The vexed issue of whether Wickremesinghe should continue as both, the Opposition Leader and party leader has now been all but settled, with the demand to oust him from the latter post now fizzling out.
For party deputy leader (the post held by Karu Jayasuriya before his defection), the name recommended is incumbent party Chairman Rukman Senanayake. He was not present on Tuesday, but while there is no apparent objection to this move, the suggestion to make Joseph Michael Perera, the party chairman has run into a wall.
Jayalath Jayawardene had originally objected to this move. Both are from neighbouring constituencies of Ja-ela and Negombo, but the good doctor had later relented. However, Perera’s nomination was opposed on the grounds that he is a Catholic and the party is already under a cloud with the Buddhist majority having lost their confidence to some extent.
Then, there was the suggestion to make S.B. Dissanayake, the National Organiser who spends most of his time in Australia nowadays, Jayawickrema Perera from Kurunegala and young Sajith Premadasa from Hambantota as assistant leaders. There again, while Jayawickrama Perera was not an issue, there were some murmurs about Dissanayake because of his civic disability, and Premadasa due to his young age.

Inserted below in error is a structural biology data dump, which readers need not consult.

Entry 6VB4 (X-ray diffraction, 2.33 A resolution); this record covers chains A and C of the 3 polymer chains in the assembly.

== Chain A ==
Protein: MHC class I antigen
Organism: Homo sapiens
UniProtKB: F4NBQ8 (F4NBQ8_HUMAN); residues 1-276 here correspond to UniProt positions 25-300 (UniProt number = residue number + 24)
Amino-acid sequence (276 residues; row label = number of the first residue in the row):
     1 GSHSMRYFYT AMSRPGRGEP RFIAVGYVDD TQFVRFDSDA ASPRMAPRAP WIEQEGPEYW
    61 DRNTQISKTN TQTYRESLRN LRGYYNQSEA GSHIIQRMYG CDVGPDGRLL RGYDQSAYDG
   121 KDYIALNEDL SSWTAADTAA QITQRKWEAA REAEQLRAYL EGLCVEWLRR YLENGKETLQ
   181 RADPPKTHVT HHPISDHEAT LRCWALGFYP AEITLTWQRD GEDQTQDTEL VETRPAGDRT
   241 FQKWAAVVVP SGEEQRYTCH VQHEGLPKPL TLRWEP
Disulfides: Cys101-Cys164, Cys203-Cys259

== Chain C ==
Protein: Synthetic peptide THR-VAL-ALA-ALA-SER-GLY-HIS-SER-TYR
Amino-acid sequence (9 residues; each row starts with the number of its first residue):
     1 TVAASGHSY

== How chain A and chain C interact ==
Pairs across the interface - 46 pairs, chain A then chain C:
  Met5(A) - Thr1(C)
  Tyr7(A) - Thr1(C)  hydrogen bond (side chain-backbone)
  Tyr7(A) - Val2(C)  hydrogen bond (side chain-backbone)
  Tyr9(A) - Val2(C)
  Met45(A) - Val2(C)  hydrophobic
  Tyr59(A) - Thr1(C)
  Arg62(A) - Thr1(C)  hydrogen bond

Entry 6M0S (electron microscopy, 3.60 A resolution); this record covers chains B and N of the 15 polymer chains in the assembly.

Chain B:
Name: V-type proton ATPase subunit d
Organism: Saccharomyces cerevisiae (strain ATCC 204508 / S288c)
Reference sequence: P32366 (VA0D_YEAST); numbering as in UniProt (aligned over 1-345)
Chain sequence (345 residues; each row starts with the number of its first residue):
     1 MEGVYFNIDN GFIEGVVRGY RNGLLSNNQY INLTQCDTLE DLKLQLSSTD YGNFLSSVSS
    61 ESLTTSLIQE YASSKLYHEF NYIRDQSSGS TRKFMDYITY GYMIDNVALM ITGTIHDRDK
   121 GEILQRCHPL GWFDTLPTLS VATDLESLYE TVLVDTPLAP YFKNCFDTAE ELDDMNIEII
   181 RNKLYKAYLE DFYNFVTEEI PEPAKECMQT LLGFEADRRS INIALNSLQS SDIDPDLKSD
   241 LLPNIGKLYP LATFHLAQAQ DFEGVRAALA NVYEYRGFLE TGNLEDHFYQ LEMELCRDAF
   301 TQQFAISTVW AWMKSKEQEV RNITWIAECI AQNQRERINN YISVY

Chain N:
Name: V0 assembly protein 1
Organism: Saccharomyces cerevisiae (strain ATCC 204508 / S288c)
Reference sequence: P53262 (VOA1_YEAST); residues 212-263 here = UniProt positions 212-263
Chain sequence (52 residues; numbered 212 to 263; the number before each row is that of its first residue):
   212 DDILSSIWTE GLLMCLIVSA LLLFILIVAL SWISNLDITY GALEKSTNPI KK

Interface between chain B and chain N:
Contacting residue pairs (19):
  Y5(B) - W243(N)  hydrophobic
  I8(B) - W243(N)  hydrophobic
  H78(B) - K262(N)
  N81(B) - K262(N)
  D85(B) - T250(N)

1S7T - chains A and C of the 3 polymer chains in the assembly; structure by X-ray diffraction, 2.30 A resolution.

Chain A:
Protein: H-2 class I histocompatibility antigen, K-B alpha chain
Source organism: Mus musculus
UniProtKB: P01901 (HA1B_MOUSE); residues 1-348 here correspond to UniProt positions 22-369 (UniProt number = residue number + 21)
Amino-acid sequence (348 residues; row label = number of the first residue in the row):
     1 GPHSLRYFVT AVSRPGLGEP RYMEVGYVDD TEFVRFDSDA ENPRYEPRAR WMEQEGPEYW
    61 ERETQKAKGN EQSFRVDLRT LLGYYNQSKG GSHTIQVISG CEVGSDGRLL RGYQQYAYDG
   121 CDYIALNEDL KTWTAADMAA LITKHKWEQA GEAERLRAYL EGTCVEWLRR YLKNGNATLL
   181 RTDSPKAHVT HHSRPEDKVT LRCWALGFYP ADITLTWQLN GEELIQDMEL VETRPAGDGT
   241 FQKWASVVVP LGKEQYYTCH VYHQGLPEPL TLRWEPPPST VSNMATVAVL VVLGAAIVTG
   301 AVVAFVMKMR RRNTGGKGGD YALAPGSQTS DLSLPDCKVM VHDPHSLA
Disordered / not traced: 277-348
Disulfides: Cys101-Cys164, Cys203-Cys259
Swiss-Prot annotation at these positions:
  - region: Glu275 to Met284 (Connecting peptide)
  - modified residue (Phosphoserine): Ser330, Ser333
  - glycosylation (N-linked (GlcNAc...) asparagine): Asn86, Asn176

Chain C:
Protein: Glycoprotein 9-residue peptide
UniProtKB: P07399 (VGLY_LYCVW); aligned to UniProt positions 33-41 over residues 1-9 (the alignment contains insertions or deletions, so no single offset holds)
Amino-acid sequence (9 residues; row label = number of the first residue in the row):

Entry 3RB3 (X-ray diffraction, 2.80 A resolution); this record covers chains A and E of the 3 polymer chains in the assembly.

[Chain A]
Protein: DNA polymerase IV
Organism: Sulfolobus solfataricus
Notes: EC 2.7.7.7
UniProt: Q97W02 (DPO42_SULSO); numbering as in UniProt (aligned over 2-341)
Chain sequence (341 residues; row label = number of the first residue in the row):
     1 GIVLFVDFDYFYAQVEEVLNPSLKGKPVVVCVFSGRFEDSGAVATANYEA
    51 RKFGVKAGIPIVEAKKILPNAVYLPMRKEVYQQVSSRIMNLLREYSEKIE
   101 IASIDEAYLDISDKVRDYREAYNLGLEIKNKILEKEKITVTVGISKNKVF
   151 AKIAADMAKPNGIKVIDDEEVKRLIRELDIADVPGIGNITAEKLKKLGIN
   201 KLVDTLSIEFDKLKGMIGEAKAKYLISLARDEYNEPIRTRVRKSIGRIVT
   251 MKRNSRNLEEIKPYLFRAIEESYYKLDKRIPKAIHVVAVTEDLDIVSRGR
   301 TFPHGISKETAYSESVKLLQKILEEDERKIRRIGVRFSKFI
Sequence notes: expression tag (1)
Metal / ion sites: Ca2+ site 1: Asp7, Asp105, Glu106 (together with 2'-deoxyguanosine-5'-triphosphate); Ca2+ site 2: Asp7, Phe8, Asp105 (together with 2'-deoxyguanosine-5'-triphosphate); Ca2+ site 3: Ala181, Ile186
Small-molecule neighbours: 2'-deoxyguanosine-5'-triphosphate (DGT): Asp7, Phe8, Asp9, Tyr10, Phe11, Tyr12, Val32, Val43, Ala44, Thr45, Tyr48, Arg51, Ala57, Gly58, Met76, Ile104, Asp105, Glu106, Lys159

Dissanayake has been asking the leadership for a place in Parliament once his civic disability period is over – and the vacant seat of Muslim Congress (SLMC) leader Rauf Hakeem, but Hakeem seems to want to return the National Legislature, and this will put paid to Dissanayake’s re-entry to where he once held forth.
In the meantime, he has kept a line open with President Rajapaksa, earning the displeasure, and mistrust of UNPers. The point that young and not-so-young MPs who see themselves as future leaders were not even in the running for these posts – Ravi Karunanayake, Vajira Abeywardene etc., was also a matter for consternation in some quarters.
And so, the debate went on in the corridors and within the Working Committee of the Grand Old Party, and Wickremesinghe thriving on the differences said that the discussions should not revolve around persons but positions. But what he did not say, nor the party think of discussing, was that what was most important was neither persons nor positions, but the issues that the UNP had to take cognizance of if it was to reverse the losing trend, and start winning elections once again.